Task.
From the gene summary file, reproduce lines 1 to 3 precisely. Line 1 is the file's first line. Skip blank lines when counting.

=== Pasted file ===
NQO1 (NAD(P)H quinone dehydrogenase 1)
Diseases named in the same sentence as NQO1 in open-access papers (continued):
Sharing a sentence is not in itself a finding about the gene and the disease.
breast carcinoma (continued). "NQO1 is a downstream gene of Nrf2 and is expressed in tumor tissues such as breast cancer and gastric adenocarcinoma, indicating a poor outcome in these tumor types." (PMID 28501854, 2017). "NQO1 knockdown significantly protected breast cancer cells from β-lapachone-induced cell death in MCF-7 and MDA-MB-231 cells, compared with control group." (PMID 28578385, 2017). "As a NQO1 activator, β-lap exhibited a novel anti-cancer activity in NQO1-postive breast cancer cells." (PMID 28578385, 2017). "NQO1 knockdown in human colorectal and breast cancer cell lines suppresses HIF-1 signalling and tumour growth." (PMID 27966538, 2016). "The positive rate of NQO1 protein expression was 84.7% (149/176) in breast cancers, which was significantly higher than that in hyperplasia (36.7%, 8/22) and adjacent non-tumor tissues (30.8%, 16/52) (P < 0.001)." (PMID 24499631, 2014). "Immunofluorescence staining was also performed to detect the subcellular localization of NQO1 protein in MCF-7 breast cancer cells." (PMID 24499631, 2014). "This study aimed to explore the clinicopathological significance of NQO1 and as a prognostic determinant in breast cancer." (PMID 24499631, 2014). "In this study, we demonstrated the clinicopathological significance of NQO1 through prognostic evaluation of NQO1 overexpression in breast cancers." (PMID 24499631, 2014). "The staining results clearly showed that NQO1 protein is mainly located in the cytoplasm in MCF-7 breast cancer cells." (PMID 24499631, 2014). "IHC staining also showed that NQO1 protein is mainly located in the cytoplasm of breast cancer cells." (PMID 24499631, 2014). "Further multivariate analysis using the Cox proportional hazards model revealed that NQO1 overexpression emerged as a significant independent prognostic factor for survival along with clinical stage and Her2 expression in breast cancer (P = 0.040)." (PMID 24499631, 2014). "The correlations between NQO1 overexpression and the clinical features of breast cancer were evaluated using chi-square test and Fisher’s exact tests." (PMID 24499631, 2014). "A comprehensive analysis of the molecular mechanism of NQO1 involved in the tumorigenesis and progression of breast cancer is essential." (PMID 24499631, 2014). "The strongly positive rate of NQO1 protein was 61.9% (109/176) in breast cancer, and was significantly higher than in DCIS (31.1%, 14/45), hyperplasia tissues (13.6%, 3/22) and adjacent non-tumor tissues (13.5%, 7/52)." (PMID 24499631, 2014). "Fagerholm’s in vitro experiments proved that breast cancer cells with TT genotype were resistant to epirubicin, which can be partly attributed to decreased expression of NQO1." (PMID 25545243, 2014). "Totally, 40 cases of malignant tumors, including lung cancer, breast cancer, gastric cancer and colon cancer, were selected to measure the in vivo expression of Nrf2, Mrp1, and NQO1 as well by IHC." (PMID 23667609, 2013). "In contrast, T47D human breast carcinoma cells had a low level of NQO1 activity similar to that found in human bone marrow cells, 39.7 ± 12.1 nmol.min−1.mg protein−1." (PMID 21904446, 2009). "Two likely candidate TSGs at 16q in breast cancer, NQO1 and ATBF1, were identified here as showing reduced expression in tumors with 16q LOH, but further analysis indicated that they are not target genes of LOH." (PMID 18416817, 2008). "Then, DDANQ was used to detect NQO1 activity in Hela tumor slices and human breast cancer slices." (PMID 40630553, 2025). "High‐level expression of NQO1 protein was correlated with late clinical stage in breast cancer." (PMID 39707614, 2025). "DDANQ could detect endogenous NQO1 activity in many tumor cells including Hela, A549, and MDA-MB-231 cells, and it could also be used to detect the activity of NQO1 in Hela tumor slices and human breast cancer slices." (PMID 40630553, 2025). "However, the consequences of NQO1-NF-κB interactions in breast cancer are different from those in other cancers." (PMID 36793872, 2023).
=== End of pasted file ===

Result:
NQO1 (NAD(P)H quinone dehydrogenase 1)
Diseases named in the same sentence as NQO1 in open-access papers (continued):
Sharing a sentence is not in itself a finding about the gene and the disease.